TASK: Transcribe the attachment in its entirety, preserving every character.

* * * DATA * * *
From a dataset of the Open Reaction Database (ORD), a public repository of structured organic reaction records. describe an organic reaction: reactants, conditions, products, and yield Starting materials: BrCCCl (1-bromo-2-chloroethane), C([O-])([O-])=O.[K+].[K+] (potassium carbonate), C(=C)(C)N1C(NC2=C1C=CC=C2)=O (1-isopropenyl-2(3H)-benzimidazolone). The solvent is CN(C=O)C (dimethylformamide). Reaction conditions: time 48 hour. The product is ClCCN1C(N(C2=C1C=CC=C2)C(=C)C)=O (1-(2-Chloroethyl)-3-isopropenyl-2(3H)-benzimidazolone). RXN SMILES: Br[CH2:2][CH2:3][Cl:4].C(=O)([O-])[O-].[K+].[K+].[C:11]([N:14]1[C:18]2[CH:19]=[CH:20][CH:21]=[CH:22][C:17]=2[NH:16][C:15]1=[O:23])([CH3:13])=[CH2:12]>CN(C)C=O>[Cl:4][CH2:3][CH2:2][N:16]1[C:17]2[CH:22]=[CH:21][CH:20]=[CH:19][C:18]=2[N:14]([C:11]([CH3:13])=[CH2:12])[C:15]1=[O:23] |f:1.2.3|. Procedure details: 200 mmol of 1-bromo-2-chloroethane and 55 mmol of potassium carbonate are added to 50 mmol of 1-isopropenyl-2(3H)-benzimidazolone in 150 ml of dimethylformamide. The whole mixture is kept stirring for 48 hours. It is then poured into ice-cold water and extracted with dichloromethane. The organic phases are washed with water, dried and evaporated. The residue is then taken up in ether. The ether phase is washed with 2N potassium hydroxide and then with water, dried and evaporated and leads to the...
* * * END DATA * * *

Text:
From a dataset of the Open Reaction Database (ORD), a public repository of structured organic reaction records. describe an organic reaction: reactants, conditions, products, and yield Starting materials: BrCCCl (1-bromo-2-chloroethane), C([O-])([O-])=O.[K+].[K+] (potassium carbonate), C(=C)(C)N1C(NC2=C1C=CC=C2)=O (1-isopropenyl-2(3H)-benzimidazolone). The solvent is CN(C=O)C (dimethylformamide). Reaction conditions: time 48 hour. The product is ClCCN1C(N(C2=C1C=CC=C2)C(=C)C)=O (1-(2-Chloroethyl)-3-isopropenyl-2(3H)-benzimidazolone). RXN SMILES: Br[CH2:2][CH2:3][Cl:4].C(=O)([O-])[O-].[K+].[K+].[C:11]([N:14]1[C:18]2[CH:19]=[CH:20][CH:21]=[CH:22][C:17]=2[NH:16][C:15]1=[O:23])([CH3:13])=[CH2:12]>CN(C)C=O>[Cl:4][CH2:3][CH2:2][N:16]1[C:17]2[CH:22]=[CH:21][CH:20]=[CH:19][C:18]=2[N:14]([C:11]([CH3:13])=[CH2:12])[C:15]1=[O:23] |f:1.2.3|. Procedure details: 200 mmol of 1-bromo-2-chloroethane and 55 mmol of potassium carbonate are added to 50 mmol of 1-isopropenyl-2(3H)-benzimidazolone in 150 ml of dimethylformamide. The whole mixture is kept stirring for 48 hours. It is then poured into ice-cold water and extracted with dichloromethane. The organic phases are washed with water, dried and evaporated. The residue is then taken up in ether. The ether phase is washed with 2N potassium hydroxide and then with water, dried and evaporated and leads to the...